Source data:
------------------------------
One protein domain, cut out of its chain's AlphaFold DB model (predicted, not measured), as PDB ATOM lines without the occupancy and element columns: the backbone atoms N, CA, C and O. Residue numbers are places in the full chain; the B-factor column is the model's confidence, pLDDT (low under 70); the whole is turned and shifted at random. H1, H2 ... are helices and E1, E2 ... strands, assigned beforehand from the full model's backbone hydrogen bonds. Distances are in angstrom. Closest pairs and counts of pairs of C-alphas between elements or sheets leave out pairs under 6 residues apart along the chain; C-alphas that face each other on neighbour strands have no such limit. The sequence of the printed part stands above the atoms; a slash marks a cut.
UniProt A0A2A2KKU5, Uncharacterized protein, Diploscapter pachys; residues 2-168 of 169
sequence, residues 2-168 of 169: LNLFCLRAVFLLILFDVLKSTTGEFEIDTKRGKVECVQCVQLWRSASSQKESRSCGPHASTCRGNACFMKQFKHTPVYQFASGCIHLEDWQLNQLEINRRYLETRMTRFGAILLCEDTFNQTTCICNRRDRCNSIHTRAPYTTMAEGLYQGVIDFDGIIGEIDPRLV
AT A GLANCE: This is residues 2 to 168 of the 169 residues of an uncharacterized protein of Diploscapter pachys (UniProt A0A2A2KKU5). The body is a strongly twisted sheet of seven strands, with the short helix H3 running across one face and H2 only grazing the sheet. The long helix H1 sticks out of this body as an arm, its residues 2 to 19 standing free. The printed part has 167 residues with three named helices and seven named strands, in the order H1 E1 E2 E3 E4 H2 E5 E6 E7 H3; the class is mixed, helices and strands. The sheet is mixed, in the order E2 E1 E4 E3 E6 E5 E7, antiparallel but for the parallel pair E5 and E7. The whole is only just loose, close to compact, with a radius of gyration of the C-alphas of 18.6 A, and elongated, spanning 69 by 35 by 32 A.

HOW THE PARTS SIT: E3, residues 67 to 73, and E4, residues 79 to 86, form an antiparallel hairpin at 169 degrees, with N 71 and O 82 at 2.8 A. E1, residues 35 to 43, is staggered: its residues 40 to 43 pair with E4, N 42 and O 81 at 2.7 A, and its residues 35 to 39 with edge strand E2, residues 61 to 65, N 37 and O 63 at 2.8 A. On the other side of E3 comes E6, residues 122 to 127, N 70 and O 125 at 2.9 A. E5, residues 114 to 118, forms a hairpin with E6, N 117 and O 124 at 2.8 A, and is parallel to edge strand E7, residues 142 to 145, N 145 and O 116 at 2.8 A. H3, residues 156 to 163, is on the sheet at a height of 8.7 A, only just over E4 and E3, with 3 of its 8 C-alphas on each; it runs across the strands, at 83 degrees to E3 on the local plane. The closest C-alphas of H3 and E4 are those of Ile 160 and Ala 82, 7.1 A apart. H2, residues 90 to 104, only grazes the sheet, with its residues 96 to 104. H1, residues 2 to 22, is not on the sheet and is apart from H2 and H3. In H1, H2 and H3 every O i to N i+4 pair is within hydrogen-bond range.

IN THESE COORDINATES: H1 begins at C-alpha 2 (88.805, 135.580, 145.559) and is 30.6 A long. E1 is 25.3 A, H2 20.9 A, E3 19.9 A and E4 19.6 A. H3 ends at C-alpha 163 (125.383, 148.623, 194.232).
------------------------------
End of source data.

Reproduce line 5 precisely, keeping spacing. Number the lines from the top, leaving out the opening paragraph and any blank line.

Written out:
IN THESE COORDINATES: H1 begins at C-alpha 2 (88.805, 135.580, 145.559) and is 30.6 A long. E1 is 25.3 A, H2 20.9 A, E3 19.9 A and E4 19.6 A. H3 ends at C-alpha 163 (125.383, 148.623, 194.232).